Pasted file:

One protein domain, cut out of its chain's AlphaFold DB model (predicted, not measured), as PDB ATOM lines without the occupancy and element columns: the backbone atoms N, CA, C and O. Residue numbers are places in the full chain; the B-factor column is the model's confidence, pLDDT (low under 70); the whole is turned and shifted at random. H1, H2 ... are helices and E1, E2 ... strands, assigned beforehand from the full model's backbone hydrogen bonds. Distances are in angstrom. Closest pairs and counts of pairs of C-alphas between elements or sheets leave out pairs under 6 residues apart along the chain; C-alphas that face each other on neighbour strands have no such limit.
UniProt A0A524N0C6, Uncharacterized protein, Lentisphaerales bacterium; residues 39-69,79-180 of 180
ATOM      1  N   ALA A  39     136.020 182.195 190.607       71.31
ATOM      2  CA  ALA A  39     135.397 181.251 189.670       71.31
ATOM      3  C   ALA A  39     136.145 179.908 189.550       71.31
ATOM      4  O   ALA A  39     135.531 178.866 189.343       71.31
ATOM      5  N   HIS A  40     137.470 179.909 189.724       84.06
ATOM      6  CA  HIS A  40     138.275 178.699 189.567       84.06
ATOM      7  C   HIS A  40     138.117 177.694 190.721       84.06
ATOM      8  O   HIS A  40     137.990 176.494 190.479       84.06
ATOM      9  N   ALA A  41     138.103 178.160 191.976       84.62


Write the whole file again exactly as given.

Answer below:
One protein domain, cut out of its chain's AlphaFold DB model (predicted, not measured), as PDB ATOM lines without the occupancy and element columns: the backbone atoms N, CA, C and O. Residue numbers are places in the full chain; the B-factor column is the model's confidence, pLDDT (low under 70); the whole is turned and shifted at random. H1, H2 ... are helices and E1, E2 ... strands, assigned beforehand from the full model's backbone hydrogen bonds. Distances are in angstrom. Closest pairs and counts of pairs of C-alphas between elements or sheets leave out pairs under 6 residues apart along the chain; C-alphas that face each other on neighbour strands have no such limit.
UniProt A0A524N0C6, Uncharacterized protein, Lentisphaerales bacterium; residues 39-69,79-180 of 180
ATOM      1  N   ALA A  39     136.020 182.195 190.607       71.31
ATOM      2  CA  ALA A  39     135.397 181.251 189.670       71.31
ATOM      3  C   ALA A  39     136.145 179.908 189.550       71.31
ATOM      4  O   ALA A  39     135.531 178.866 189.343       71.31
ATOM      5  N   HIS A  40     137.470 179.909 189.724       84.06
ATOM      6  CA  HIS A  40     138.275 178.699 189.567       84.06
ATOM      7  C   HIS A  40     138.117 177.694 190.721       84.06
ATOM      8  O   HIS A  40     137.990 176.494 190.479       84.06
ATOM      9  N   ALA A  41     138.103 178.160 191.976       84.62